An internship is not a guaranteed job offer, but it could be if you play your cards right. Experts weigh in on the do's and don'ts of being the kind of intern companies want to keep around.
Lifeguarding may be good for your tan, bartending may be good for your social life and working at a downtown record store may increase your hip quotient, but rarely will any of them land a college student with the Holy Grail of early adulthood success: a job after college.
However, a well-placed internship just might.
"Internships are a great way to get your foot in the door in an organization and I recommend them highly. There's often a gap between going to school and getting a job. That bridge between academic study and employment is easier to cross with an internship under your belt," said John Estes, vice president of Robert Half Technology.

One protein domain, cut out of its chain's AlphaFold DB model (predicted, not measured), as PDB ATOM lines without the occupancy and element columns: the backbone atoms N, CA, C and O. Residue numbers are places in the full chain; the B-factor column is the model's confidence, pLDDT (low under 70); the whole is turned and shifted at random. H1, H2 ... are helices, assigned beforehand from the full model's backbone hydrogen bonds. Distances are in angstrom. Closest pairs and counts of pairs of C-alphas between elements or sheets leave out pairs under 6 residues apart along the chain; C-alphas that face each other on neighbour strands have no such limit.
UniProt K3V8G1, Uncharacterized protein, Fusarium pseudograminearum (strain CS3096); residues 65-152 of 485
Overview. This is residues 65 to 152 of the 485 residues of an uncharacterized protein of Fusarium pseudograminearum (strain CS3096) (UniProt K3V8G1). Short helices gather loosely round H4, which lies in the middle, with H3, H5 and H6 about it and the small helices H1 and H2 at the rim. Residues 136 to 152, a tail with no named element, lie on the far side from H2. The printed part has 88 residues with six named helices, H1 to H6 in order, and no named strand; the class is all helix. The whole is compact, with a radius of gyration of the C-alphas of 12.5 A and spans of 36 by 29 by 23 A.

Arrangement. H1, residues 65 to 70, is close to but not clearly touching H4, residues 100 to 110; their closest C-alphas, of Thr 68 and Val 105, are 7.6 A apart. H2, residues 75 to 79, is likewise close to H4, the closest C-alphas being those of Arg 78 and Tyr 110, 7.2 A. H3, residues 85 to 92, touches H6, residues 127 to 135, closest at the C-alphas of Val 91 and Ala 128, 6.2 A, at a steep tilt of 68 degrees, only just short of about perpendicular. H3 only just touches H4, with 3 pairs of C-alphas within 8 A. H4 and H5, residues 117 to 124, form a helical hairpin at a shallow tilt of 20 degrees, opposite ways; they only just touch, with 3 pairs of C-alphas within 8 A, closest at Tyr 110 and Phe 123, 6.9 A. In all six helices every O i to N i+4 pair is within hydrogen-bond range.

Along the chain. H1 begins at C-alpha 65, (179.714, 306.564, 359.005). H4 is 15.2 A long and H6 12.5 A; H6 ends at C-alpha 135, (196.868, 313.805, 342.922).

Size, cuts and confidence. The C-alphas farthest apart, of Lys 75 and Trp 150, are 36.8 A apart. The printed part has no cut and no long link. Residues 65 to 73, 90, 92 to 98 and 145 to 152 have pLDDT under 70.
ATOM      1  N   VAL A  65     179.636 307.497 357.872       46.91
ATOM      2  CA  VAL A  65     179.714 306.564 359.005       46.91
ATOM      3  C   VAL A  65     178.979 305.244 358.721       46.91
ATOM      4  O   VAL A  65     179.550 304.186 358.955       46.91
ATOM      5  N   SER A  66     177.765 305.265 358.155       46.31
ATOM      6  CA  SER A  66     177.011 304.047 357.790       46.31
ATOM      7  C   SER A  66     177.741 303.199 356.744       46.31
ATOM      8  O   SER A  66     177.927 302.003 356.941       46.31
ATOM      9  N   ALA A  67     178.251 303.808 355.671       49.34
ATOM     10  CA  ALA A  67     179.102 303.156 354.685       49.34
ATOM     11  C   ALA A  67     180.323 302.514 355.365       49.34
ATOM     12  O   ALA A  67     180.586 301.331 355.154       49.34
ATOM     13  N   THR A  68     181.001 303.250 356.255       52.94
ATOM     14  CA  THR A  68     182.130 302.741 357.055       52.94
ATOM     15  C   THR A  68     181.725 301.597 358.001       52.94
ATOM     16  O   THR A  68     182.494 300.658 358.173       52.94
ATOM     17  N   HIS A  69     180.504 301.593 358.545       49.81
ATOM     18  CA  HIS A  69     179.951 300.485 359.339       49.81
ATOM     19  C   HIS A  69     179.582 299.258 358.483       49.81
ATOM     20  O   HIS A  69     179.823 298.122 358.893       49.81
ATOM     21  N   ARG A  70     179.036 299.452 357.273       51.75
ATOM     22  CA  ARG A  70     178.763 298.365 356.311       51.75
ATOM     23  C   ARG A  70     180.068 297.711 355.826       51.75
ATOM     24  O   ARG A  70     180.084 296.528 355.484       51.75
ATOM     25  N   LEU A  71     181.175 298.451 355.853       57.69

The statistics back this up. According to the National Association of Colleges and Employers, one out of every three new hires from the 2007 graduating class landed their first job with a company they'd previously interned for.
But how does a college student with a great internship translate that into a great job after graduation? Therein lies a million and a half things that could go wrong. Fortunately, eWEEK spoke to some hiring experts who could whittle this down to a few salient do's and don'ts.